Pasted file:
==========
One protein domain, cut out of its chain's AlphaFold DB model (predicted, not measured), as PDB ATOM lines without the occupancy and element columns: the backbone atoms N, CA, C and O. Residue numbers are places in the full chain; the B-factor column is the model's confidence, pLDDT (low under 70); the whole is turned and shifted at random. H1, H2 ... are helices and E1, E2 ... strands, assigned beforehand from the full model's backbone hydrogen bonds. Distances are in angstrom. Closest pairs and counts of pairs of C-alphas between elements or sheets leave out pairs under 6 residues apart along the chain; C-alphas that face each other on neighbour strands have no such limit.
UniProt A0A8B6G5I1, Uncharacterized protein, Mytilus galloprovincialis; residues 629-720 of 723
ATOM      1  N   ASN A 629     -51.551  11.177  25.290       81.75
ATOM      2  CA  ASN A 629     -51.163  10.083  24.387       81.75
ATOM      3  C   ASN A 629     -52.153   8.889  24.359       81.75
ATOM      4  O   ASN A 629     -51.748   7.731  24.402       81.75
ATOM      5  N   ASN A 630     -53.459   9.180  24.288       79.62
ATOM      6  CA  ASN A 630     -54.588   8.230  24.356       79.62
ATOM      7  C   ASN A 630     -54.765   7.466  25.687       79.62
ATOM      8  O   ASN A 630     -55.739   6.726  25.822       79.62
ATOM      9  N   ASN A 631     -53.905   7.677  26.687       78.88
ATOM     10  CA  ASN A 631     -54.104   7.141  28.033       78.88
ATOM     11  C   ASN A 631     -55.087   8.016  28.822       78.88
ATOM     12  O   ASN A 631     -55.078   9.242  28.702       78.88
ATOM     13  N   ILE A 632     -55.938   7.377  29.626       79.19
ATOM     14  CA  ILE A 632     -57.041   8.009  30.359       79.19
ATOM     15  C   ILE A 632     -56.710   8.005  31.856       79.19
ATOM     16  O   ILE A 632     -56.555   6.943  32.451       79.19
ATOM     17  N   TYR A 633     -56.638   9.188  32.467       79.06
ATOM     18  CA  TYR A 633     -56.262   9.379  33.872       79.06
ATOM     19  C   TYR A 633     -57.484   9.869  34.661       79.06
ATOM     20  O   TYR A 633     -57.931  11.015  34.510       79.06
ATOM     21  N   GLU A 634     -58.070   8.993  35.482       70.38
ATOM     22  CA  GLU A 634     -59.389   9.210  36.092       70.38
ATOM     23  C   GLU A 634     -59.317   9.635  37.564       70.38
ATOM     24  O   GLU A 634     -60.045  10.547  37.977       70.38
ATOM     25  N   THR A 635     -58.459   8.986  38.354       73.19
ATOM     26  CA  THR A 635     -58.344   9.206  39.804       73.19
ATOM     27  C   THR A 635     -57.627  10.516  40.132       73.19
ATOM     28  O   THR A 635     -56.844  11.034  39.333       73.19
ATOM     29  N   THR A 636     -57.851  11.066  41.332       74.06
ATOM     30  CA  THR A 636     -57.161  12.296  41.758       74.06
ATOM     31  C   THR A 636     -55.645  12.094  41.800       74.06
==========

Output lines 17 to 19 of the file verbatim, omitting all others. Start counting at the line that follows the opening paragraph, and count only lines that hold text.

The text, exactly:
ATOM     16  O   ILE A 632     -56.555   6.943  32.451       79.19
ATOM     17  N   TYR A 633     -56.638   9.188  32.467       79.06
ATOM     18  CA  TYR A 633     -56.262   9.379  33.872       79.06